Josie Walter, ceramicist

51Copyright%20Pim%20van%20HuisselingThe philosophy of Josie Walter is quite simple and straightforward – eating with friends and family is one of our greatest pleasures, so it makes sense to enhance that by using beautiful pots to cook and serve the food.

She is one of a growing band of ceramicists who are encouraging cooks to not simply cherish but also use handmade pots as part of everyday life.

Josie’s fascination with kitchenware has even led her to write a book, Pots in the Kitchen, which celebrates work by contemporary studio potters and also looks back at the history of the subject.

She sent a copy to celebrity cook Nigel Slater in the hope that it might inspire him to use more handmade pots to promote his dishes and is clearly delighted to be able to say that he has name checked her book in his own.

“There have never been so many programmes featuring cookery on our televisions and it is great that people are becoming more concerned with the ingredients they use, but I also want the ceramics they use to cook, serve and eat the food to be of equal importance.

“The idea is that they are used as a frame for what we eat rather than just a background,” she said.

Josie works from a studio with the most amazing views that she and her husband, the musician Jonathan Trout, have had purpose-built in the garden of their home in Bolehill near Wirksworth.

She has only recently given up a part-time job she has had for the last few years teaching Historical and Theoretical Studies at the University of Derby to devote herself full-time to ceramics once again and admits that she is still getting used to the idea.

“When I was working at the university I used to have to grab whatever chance I had to come across to the studio and it still feels strange that I can now come here whenever I want.”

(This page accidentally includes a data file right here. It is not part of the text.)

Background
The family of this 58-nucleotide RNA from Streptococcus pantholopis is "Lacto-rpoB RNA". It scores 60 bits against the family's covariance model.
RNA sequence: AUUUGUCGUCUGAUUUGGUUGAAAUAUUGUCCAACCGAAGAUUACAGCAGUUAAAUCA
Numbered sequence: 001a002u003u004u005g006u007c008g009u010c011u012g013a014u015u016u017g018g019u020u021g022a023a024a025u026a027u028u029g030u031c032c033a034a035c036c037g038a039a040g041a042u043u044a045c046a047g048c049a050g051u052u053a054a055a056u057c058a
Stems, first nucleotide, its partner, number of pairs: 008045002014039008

Josie was brought up in Sussex and went to university in London and then Leicester where she trained as a secondary school teacher.

She taught for four years before she became hooked on working with clay and the history behind the art form.

“What started out as an evening class quickly became a real passion for me and I decided to enroll on the studio ceramics course at Chesterfield College.

“It was a wonderful three years and at the end of it I set up a workshop with a friend in Matlock, but I soon realised I needed more experience in production throwing and running a business so in 1980 I found myself a summer job as an apprentice in France making salt glazed domestic ware.

“I saw an advert in Ceramic Review and just applied for it. The pottery was in the Auvergne, so what was not to like?” she said with a smile.

“During those six months I learnt a great deal about the business side of ceramics which I put to good use when I returned to Derbyshire.”

For ten years after that she created her decorated earthenware pottery from a studio at Via Gellia Mill in Cromford and made a name for herself at exhibitions and shows.

Her work can now be found in several galleries including Gallerytop at Rowsley and the Contemporary Ceramics Centre in Great Russell Street, London.

Despite already having the business to run and a part-time lecturing post at Derby, in 1996 Josie decided to study for an MA in the History of Ceramics at Staffordshire University. Her bosses at Derby had encouraged her to further her studies and write her book.

That’s when having a studio at home became more important as it meant she could work on the pots whenever she had spare time.

“Building this studio was the best thing we ever did. I just love it in here and since I left my job at the university I have had time to get a little more organised and I have turned part of the space into a showroom where I will be able to invite people to look at the pots in more of a domestic context rather than having to scrattle through a load of plastic crates.”

If you want to visit the studio and meet Josie then you have the perfect opportunity on December 12 and 13 when she will be opening it up to display her work together with the work of two artist friends, sculptor and printmaker Jeremy James and fellow potter John Wheeldon at a festive exhibition called Christmas Crackers.

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